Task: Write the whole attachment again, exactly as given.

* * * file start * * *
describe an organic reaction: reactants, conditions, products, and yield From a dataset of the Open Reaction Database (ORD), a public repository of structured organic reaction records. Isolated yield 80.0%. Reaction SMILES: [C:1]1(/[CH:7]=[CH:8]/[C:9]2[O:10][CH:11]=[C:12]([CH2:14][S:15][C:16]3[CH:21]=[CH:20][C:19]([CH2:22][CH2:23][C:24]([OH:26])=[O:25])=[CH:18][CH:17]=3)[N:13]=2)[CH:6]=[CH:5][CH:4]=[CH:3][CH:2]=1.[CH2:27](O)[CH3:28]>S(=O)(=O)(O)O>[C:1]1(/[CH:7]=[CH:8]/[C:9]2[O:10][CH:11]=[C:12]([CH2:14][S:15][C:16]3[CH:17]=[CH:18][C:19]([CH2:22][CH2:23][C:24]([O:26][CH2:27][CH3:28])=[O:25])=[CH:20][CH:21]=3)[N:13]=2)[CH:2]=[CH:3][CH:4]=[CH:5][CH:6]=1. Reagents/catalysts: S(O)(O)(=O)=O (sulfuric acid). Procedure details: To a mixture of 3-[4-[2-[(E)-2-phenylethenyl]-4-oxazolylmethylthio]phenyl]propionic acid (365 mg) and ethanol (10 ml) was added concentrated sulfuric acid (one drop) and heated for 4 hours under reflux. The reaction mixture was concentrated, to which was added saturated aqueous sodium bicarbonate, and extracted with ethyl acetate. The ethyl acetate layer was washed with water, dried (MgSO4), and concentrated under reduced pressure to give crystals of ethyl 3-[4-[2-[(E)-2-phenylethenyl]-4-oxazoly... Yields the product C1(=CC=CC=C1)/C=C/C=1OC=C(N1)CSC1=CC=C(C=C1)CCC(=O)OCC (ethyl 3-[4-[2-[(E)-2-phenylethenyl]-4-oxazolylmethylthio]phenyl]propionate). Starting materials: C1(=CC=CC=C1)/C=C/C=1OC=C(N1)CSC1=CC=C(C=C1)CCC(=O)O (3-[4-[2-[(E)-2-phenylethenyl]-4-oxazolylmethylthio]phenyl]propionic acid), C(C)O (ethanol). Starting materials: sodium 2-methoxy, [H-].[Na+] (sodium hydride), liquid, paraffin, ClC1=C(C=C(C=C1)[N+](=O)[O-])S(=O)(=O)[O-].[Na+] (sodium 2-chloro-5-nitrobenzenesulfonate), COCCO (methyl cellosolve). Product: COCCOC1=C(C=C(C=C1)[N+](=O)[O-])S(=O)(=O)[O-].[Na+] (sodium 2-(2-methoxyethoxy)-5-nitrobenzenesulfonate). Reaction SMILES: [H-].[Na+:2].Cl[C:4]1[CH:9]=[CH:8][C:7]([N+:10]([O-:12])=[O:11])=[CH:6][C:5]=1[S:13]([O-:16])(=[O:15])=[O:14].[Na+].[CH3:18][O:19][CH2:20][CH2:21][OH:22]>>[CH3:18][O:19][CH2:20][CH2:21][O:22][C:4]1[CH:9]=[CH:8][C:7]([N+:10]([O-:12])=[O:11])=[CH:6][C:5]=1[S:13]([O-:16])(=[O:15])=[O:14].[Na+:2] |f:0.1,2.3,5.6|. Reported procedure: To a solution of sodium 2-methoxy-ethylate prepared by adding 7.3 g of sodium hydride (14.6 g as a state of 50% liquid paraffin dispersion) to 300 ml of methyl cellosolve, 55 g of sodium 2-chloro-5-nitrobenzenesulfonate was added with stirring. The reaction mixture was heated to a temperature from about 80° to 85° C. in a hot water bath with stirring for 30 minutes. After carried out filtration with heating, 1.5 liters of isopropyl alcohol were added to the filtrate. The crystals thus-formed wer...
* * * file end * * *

describe an organic reaction: reactants, conditions, products, and yield From a dataset of the Open Reaction Database (ORD), a public repository of structured organic reaction records. Isolated yield 80.0%. Reaction SMILES: [C:1]1(/[CH:7]=[CH:8]/[C:9]2[O:10][CH:11]=[C:12]([CH2:14][S:15][C:16]3[CH:21]=[CH:20][C:19]([CH2:22][CH2:23][C:24]([OH:26])=[O:25])=[CH:18][CH:17]=3)[N:13]=2)[CH:6]=[CH:5][CH:4]=[CH:3][CH:2]=1.[CH2:27](O)[CH3:28]>S(=O)(=O)(O)O>[C:1]1(/[CH:7]=[CH:8]/[C:9]2[O:10][CH:11]=[C:12]([CH2:14][S:15][C:16]3[CH:17]=[CH:18][C:19]([CH2:22][CH2:23][C:24]([O:26][CH2:27][CH3:28])=[O:25])=[CH:20][CH:21]=3)[N:13]=2)[CH:2]=[CH:3][CH:4]=[CH:5][CH:6]=1. Reagents/catalysts: S(O)(O)(=O)=O (sulfuric acid). Procedure details: To a mixture of 3-[4-[2-[(E)-2-phenylethenyl]-4-oxazolylmethylthio]phenyl]propionic acid (365 mg) and ethanol (10 ml) was added concentrated sulfuric acid (one drop) and heated for 4 hours under reflux. The reaction mixture was concentrated, to which was added saturated aqueous sodium bicarbonate, and extracted with ethyl acetate. The ethyl acetate layer was washed with water, dried (MgSO4), and concentrated under reduced pressure to give crystals of ethyl 3-[4-[2-[(E)-2-phenylethenyl]-4-oxazoly... Yields the product C1(=CC=CC=C1)/C=C/C=1OC=C(N1)CSC1=CC=C(C=C1)CCC(=O)OCC (ethyl 3-[4-[2-[(E)-2-phenylethenyl]-4-oxazolylmethylthio]phenyl]propionate). Starting materials: C1(=CC=CC=C1)/C=C/C=1OC=C(N1)CSC1=CC=C(C=C1)CCC(=O)O (3-[4-[2-[(E)-2-phenylethenyl]-4-oxazolylmethylthio]phenyl]propionic acid), C(C)O (ethanol). Starting materials: sodium 2-methoxy, [H-].[Na+] (sodium hydride), liquid, paraffin, ClC1=C(C=C(C=C1)[N+](=O)[O-])S(=O)(=O)[O-].[Na+] (sodium 2-chloro-5-nitrobenzenesulfonate), COCCO (methyl cellosolve). Product: COCCOC1=C(C=C(C=C1)[N+](=O)[O-])S(=O)(=O)[O-].[Na+] (sodium 2-(2-methoxyethoxy)-5-nitrobenzenesulfonate). Reaction SMILES: [H-].[Na+:2].Cl[C:4]1[CH:9]=[CH:8][C:7]([N+:10]([O-:12])=[O:11])=[CH:6][C:5]=1[S:13]([O-:16])(=[O:15])=[O:14].[Na+].[CH3:18][O:19][CH2:20][CH2:21][OH:22]>>[CH3:18][O:19][CH2:20][CH2:21][O:22][C:4]1[CH:9]=[CH:8][C:7]([N+:10]([O-:12])=[O:11])=[CH:6][C:5]=1[S:13]([O-:16])(=[O:15])=[O:14].[Na+:2] |f:0.1,2.3,5.6|. Reported procedure: To a solution of sodium 2-methoxy-ethylate prepared by adding 7.3 g of sodium hydride (14.6 g as a state of 50% liquid paraffin dispersion) to 300 ml of methyl cellosolve, 55 g of sodium 2-chloro-5-nitrobenzenesulfonate was added with stirring. The reaction mixture was heated to a temperature from about 80° to 85° C. in a hot water bath with stirring for 30 minutes. After carried out filtration with heating, 1.5 liters of isopropyl alcohol were added to the filtrate. The crystals thus-formed wer...